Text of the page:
Gaming

Save your hard-earned cash and learn how to gameshare with your friends

Much like the now-ancient process of mixing CD collections, modern consoles allow you to share your game library with a friend and save some money in the process. Here's our step-by-step guide for how to gameshare on PS4.
Gaming

Have an issue with your 3DS? We can help you fix it with these common solutions

The Nintendo 3DS has seen its fair share of issues since it launched in 2011, including poor battery life and fragile Circle Pads. Here are some of the most common, as well as the steps you can take to solve them.
Gaming

New character Octane makes an entrance with the first Apex Legends Battle Pass

Apex Legends' first season kicks off March 19 on PS4, Xbox One, and PC. The Battle Pass comes in two versions, with the base version costing around 10 bucks. Seasonal rewards include a bevy of new loot such as legendary skins.
Gaming

Angry Birds AR: Isle of Pigs brings 3D demolition into your living room

Angry Birds is releasing its next entry in the spring of 2019 - with a new spin. Bringing 3D environments and destruction, Angry Birds AR: Isle of Pigs uses augmented reality to add a new dimension to a classic series.
Computing

The Unevn One is a portable desk that brings PC gaming on the road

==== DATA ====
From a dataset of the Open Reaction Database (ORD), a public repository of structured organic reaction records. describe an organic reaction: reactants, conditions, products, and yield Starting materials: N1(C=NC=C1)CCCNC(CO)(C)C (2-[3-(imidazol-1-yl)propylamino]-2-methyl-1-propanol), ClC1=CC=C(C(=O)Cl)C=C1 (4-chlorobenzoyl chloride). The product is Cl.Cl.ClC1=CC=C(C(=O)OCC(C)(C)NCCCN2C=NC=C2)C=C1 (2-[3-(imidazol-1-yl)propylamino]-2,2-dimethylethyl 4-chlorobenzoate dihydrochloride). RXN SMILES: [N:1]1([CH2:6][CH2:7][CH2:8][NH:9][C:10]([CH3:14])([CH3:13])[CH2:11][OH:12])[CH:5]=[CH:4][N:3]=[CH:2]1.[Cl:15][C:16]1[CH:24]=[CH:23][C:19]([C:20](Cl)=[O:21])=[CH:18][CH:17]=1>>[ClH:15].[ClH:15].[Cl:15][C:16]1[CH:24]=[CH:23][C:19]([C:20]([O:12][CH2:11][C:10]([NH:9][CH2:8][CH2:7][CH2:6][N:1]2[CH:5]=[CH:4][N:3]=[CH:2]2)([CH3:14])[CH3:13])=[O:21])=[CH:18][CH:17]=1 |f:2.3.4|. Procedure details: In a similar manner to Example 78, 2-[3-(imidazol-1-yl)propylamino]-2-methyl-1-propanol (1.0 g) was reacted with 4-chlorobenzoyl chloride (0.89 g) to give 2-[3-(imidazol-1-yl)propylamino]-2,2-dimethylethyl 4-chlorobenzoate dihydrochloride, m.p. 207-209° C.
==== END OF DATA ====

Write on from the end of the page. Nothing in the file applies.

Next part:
Bringing a gaming PC outside your usual setup can be a challenge, but the Unevn One is the first all-in-one, portable gaming desk complete with a computer chassis and integrated monitor mount.
Gaming

How to get the most out of agent builds and specializations in The Division 2

The Division 2 has an intricate loot system to let you fine tune your agent to fit your play style. In our builds and specializations guide, we'll walk you through all of the stats you should pay attention to when tinkering with gear.
Gaming

Transport your Nintendo Switch in style with these nifty cases

The Nintendo Switch, which boasts both wired and handheld modes, needs a good case to ensure it doesn't get beat up while you're on the go. We scoured through dozens of Switch cases to bring you the best ones.
Gaming

Here's our guide on how to progress through The Division 2 endgame

Your mission as an agent doesn't end after taking out the three main factions in The Division 2. The endgame brings the Black Tusks, a dangerous new faction, to D.C. Our endgame guide will help you on your quest for the best loot.
Gaming

Blackout to go? Call of Duty: Mobile is coming this summer

Activision and Tencent have partnered to create Call of Duty: Mobile, a free-to-play version of the popular shooter franchise that will be available on iOS and Android devices this summer.
Gaming

Google’s Stadia lets you stream big-time games from nearly any device

At GDC 2019, Google unveiled Stadia, a game streaming service that lets you play games on PC, tablets, smartphones, and TVs. Stadia looks to open up gaming to everyone, removing the need to buy additional hardware.
Gaming

Here’s all the news from the Google Stadia GDC presentation

Google announced its new game streaming service Stadia during GDC 2019. Here is all the news from the event, including news on YouTube streaming and quickly accessing your favorite new games.